Baghdad – There will be no decorated Christmas trees in the churches or streets, no celebrations and no reception at the patriarchate. The head of Iraq’s Chaldean Catholic Church announced that the community would not hold public celebrations of Christmas out of respect for those killed and wounded in recent anti-government protests, that have caused so far hundreds of deaths across the country, and continue even after the resignation of Premier Adel Abdel Mahdi.
In particular, the traditional receptions that see political and religious authorities at the Patriarchate headquarters to exchange Christmas greetings with the Patriarch and his collaborators have been cancelled. Only moments of prayer and intercession will take place for the souls of the victims and to invoke the return of Peace in the whole country. Patriarch Sako – sources of the Chaldean Patriarchate report – invites us to transform the resources saved in donations for orphanages and hospitals.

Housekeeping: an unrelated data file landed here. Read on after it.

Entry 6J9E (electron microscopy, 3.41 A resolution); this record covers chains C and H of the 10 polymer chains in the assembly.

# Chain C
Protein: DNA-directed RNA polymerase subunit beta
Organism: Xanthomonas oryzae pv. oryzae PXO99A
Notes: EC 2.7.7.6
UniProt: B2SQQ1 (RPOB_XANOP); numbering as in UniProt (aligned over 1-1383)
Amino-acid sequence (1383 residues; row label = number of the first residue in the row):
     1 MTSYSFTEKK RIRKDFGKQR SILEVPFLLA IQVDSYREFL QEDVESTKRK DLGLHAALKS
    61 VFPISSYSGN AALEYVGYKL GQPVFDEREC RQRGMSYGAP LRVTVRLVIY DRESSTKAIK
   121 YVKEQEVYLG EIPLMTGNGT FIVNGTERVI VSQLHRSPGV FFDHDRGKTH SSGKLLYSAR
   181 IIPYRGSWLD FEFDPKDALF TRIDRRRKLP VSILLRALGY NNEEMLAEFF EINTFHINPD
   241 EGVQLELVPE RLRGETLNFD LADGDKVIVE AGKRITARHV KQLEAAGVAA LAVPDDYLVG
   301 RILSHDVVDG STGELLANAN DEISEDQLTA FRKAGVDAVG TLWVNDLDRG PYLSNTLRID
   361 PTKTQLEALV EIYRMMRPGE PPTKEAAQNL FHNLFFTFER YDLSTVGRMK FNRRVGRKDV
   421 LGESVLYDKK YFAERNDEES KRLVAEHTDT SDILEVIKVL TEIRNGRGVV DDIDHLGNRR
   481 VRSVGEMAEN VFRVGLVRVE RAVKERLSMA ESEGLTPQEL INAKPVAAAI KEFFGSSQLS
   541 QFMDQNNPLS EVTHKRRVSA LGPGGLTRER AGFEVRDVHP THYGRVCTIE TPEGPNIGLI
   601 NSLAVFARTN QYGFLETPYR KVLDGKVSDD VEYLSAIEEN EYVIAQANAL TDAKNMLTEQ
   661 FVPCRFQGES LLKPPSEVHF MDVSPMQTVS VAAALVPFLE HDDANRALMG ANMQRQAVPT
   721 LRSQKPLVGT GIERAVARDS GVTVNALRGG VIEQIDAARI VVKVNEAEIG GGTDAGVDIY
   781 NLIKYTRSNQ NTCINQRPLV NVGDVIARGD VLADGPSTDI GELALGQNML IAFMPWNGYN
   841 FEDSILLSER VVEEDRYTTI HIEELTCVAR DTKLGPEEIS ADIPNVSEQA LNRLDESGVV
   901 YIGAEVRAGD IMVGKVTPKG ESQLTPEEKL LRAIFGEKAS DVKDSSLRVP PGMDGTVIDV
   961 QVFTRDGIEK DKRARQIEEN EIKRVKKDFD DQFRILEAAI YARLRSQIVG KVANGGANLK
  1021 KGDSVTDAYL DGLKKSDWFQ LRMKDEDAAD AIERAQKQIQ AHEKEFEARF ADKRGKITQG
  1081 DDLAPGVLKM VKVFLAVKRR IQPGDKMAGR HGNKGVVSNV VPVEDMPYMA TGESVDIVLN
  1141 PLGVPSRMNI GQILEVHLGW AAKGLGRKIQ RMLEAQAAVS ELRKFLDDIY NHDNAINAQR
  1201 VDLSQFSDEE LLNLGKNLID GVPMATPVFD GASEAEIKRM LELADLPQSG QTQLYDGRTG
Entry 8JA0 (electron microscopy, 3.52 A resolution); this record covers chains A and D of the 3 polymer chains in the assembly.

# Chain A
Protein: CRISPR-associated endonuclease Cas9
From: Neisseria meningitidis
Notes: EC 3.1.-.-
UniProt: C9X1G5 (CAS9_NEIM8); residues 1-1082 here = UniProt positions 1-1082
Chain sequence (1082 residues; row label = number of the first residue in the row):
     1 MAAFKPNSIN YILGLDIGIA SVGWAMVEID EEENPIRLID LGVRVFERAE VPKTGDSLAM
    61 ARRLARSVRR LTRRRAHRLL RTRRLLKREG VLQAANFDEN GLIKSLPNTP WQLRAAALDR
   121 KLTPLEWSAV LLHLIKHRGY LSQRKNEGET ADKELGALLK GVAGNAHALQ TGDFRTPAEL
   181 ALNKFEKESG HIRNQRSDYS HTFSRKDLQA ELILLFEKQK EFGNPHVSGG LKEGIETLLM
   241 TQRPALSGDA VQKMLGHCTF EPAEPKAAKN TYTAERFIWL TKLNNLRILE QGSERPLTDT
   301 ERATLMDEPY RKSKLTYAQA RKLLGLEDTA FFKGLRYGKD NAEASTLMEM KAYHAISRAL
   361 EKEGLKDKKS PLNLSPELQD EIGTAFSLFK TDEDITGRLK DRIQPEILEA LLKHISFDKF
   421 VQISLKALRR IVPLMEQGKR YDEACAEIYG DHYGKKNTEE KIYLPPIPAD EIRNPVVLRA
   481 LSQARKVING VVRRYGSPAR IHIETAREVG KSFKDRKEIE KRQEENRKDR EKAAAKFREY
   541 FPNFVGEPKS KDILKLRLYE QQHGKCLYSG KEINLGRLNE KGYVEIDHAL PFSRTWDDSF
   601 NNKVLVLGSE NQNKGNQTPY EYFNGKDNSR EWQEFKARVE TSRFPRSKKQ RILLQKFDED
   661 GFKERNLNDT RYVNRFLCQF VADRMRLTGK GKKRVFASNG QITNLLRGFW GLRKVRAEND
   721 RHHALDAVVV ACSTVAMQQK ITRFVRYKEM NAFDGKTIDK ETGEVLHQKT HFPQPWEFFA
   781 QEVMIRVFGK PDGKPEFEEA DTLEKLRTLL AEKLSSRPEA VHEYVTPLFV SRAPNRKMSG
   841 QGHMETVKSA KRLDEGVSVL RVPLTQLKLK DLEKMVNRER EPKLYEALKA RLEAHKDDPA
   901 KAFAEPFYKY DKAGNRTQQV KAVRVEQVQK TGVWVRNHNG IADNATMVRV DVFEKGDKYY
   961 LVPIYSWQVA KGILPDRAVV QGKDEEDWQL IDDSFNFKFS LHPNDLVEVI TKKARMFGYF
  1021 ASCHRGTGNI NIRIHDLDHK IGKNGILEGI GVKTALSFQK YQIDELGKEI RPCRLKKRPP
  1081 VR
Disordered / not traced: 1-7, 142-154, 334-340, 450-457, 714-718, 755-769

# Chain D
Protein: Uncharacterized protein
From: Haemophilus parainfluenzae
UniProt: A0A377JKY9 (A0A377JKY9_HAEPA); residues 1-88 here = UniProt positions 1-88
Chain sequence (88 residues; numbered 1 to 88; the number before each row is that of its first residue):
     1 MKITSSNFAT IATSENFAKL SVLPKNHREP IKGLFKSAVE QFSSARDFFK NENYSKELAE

In recent days, in a text also released by the Chaldean patriarchate, Patriarch Sako had also tried to give a “theological interpretation” of the protest demonstrations that shake some Middle Eastern countries, introducing it with a historical reference to Latin American liberation theologies: “Liberation Theology” reads the text signed by the Patriarch and Cardinal Raphael Louis Sako “was born from the pain and anguish of the Latin American countries, due to the political, administrative and financial corruption present in most of those Countries”. In a similar manner – continues the comparison of the Patriarch — the reasons of these demonstrations under way for almost two months in Iraq and Lebanon, which see above all young people of both sexes, are the devotion to one’s Homeland, the desire to see “legitimate human rights” guaranteed and to put an end to the drifts of sectarianism, social exclusion and corruption” that have dominated the country since 2003 (the year in which Saddam Hussein’s regime was overthrown by an international coalition led by the US, ed).